The Butterfly's Daughter

The Butterfly's Daughter

Book - 2011
Average Rating:
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Following the migrating monarchs across the United States to Mexico, Luz Avila arrives in San Antonio to find her aunt and meets her mother, who she had always believed dead. Now Luz must face her mother's reappearance in her life and get her grandmother's ashes to Mexico for the Day of the Dead.
Publisher: New York : Gallery Books, 2011.
Edition: 1st Gallery Books hardcover ed.
ISBN: 9781439170618
1439170614
Branch Call Number: FIC/MONROE
Characteristics: ix, 382 p. : map ; 24 cm.

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s
spinchak
Apr 14, 2016

could be an interesting read

s
spldeanoreilly
Jan 26, 2014

one of the better books I have read in a long time... I couldn't put the book down!!

ChristchurchLib Sep 19, 2012

Luz Avila's beloved grandmother Esperanza has just died; the two of them had been planning to drive from Milwaukee to Esperanza's native Mexico to be in her hometown by the time the monarch butterflies stop there on their annual migration. To honor Esperanza, Luz takes off alone in a rusted-out old VW, ashes in a box in the back. But her destination-oriented road trip turns into an important journey in which unplanned stops in Chicago and Kansas teach her valuable lessons and give her new friends. Great for mother/daughter book clubs and for readers who enjoy women's fiction.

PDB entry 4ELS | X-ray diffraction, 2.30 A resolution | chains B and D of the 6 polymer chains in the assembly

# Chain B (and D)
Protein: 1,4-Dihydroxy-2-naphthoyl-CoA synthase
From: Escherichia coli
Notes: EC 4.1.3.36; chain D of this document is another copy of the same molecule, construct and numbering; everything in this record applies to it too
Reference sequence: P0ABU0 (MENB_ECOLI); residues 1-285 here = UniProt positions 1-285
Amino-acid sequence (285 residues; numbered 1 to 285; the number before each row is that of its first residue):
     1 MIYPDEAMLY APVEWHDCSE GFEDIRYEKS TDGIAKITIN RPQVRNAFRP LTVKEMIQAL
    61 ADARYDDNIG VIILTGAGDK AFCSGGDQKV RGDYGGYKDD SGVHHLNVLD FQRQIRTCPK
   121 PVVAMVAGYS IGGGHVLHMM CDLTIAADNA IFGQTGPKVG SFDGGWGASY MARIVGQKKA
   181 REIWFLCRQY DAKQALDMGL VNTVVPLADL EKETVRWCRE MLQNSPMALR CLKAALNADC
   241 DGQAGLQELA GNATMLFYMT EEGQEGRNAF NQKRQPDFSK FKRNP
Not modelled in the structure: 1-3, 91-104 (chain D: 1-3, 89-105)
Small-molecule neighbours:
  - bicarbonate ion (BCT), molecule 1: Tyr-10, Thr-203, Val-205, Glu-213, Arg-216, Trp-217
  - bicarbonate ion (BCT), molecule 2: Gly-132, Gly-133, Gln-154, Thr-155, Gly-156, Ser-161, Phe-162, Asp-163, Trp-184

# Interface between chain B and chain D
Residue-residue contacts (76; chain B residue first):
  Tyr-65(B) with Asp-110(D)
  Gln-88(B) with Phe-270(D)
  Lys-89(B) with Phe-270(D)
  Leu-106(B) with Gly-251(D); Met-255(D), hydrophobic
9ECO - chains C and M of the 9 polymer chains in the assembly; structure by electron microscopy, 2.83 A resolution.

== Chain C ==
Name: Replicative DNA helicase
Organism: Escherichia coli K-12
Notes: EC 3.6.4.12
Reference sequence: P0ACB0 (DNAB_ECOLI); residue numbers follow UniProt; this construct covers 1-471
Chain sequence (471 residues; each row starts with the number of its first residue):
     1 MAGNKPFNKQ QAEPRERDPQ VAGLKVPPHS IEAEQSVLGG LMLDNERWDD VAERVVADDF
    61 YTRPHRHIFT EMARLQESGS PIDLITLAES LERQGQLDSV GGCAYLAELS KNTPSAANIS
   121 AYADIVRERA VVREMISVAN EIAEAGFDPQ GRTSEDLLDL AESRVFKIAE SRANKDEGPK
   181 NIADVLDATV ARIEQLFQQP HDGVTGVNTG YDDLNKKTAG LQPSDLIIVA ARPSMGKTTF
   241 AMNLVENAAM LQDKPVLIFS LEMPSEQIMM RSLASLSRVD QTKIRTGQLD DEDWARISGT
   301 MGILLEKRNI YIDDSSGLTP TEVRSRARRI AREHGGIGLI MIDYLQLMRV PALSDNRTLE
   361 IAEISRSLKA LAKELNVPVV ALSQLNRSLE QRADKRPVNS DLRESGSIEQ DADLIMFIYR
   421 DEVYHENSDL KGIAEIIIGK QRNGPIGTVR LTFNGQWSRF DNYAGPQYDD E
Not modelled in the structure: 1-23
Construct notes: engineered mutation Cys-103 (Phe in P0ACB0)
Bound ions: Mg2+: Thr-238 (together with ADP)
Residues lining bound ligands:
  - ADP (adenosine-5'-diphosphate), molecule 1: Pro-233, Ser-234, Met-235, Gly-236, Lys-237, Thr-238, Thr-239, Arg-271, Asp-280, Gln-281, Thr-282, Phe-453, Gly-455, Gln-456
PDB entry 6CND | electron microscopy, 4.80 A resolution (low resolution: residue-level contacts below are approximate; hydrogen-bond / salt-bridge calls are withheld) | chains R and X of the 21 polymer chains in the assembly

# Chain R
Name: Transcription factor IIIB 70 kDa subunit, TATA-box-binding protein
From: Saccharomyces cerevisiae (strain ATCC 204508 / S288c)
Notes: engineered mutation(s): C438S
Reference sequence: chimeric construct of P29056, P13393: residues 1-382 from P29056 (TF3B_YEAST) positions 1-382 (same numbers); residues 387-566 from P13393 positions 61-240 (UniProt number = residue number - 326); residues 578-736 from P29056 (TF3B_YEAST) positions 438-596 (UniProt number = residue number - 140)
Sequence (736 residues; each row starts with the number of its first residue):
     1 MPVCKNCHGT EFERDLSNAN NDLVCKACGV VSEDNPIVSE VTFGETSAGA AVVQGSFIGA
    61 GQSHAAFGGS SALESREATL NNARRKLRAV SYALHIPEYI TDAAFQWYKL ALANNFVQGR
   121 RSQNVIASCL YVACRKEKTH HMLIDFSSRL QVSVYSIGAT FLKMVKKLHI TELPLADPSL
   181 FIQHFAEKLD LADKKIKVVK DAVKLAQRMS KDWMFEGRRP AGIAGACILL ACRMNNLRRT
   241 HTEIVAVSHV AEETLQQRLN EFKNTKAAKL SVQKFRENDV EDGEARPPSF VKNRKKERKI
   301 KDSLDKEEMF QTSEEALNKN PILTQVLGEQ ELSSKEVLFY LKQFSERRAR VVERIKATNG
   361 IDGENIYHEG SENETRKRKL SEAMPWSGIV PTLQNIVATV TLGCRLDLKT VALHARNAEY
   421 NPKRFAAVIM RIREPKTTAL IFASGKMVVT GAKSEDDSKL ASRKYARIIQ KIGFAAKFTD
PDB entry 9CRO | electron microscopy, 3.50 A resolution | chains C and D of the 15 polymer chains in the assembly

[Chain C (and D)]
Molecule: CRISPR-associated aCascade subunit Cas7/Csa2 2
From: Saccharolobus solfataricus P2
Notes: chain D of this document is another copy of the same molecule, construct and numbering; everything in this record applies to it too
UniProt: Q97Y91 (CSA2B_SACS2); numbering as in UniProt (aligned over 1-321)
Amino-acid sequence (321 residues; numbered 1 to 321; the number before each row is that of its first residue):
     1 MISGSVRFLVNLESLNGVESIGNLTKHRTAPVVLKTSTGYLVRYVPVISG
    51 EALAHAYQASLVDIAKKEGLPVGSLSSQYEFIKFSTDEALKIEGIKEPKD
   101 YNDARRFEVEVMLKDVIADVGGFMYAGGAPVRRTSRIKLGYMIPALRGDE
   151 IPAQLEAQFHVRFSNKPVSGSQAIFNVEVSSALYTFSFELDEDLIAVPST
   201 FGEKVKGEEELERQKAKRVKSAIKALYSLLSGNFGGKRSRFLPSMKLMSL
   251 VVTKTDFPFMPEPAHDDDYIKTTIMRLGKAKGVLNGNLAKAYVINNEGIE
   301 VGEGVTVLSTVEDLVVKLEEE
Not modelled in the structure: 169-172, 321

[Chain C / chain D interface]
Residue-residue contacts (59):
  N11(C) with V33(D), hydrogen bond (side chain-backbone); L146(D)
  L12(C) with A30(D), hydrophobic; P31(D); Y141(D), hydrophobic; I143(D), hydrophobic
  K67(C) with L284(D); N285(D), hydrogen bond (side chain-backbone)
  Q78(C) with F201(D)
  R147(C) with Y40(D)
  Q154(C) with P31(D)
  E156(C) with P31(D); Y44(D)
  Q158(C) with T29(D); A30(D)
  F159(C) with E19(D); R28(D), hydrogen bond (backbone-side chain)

Listed in the Next Reads Fiction A to Z newsletter September 2012 http://www.nextreads.com/Display2.aspx?SID=5acc8fc1-4e91-4ebe-906d-f8fc5e82a8e0&N=548707

BPLNextBestAdults Jun 05, 2012

This self- discovery novel blends a rich history of tradition and folklore. Luz Avila embarks on the same journey as the monarch butterfly, returning her beloved grandmother’s ashes to her birthplace in Mexico. She must reach there by The Day of the Dead on the first of November when, local custom has it, the spirits of the newly deceased arrive on the wings of the monarchs. It is a powerful celebration of man and nature in a circle of life and death; Luz is determined to be there.
Her journey, from the time she leaves Milwaukee, is full of problems, not the least of which is her battered orange Volkswagen that she bought for the journey. Luz meets interesting passengers and encounters meaningful signs that point her ever southward, despite her fears. She is able to mend a lot of what was broken in her life, especially when faced with being alone after her grandmother’s death. The trip to Angangueo is a homecoming in every sense.
The author is skilled at depicting strong female characters. She writes with humour and, best of all, has a beautiful descriptive narrative that leaves a picture in the mind’s eye. My daughter visited this place once and now I feel I have.

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